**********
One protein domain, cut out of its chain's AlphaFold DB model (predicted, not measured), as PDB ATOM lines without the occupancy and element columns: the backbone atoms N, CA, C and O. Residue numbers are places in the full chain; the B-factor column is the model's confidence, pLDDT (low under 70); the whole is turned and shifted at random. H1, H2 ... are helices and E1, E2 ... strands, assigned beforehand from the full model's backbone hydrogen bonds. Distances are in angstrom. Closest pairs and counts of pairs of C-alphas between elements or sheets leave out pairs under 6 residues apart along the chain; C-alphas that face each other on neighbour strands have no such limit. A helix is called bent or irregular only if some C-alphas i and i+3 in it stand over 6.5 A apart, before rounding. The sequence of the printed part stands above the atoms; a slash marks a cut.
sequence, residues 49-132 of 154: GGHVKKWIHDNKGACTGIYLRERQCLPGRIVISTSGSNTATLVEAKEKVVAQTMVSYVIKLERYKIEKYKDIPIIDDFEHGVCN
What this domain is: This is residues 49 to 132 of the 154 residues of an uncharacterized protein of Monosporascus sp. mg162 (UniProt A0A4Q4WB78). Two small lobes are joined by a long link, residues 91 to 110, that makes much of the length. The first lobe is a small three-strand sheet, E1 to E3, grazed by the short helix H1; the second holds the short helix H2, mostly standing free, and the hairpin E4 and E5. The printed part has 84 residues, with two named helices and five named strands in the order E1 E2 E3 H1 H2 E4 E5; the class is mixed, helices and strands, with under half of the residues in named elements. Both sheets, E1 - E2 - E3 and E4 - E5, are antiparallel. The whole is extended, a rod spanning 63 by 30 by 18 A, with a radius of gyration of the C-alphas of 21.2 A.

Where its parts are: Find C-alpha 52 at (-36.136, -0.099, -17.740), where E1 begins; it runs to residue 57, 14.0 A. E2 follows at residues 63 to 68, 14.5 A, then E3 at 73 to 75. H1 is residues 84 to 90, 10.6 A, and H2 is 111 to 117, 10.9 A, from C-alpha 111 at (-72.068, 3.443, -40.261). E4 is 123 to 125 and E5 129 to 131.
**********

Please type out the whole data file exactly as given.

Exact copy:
One protein domain, cut out of its chain's AlphaFold DB model (predicted, not measured), as PDB ATOM lines without the occupancy and element columns: the backbone atoms N, CA, C and O. Residue numbers are places in the full chain; the B-factor column is the model's confidence, pLDDT (low under 70); the whole is turned and shifted at random. H1, H2 ... are helices and E1, E2 ... strands, assigned beforehand from the full model's backbone hydrogen bonds. Distances are in angstrom. Closest pairs and counts of pairs of C-alphas between elements or sheets leave out pairs under 6 residues apart along the chain; C-alphas that face each other on neighbour strands have no such limit. A helix is called bent or irregular only if some C-alphas i and i+3 in it stand over 6.5 A apart, before rounding. The sequence of the printed part stands above the atoms; a slash marks a cut.
sequence, residues 49-132 of 154: GGHVKKWIHDNKGACTGIYLRERQCLPGRIVISTSGSNTATLVEAKEKVVAQTMVSYVIKLERYKIEKYKDIPIIDDFEHGVCN
What this domain is: This is residues 49 to 132 of the 154 residues of an uncharacterized protein of Monosporascus sp. mg162 (UniProt A0A4Q4WB78). Two small lobes are joined by a long link, residues 91 to 110, that makes much of the length. The first lobe is a small three-strand sheet, E1 to E3, grazed by the short helix H1; the second holds the short helix H2, mostly standing free, and the hairpin E4 and E5. The printed part has 84 residues, with two named helices and five named strands in the order E1 E2 E3 H1 H2 E4 E5; the class is mixed, helices and strands, with under half of the residues in named elements. Both sheets, E1 - E2 - E3 and E4 - E5, are antiparallel. The whole is extended, a rod spanning 63 by 30 by 18 A, with a radius of gyration of the C-alphas of 21.2 A.

Where its parts are: Find C-alpha 52 at (-36.136, -0.099, -17.740), where E1 begins; it runs to residue 57, 14.0 A. E2 follows at residues 63 to 68, 14.5 A, then E3 at 73 to 75. H1 is residues 84 to 90, 10.6 A, and H2 is 111 to 117, 10.9 A, from C-alpha 111 at (-72.068, 3.443, -40.261). E4 is 123 to 125 and E5 129 to 131.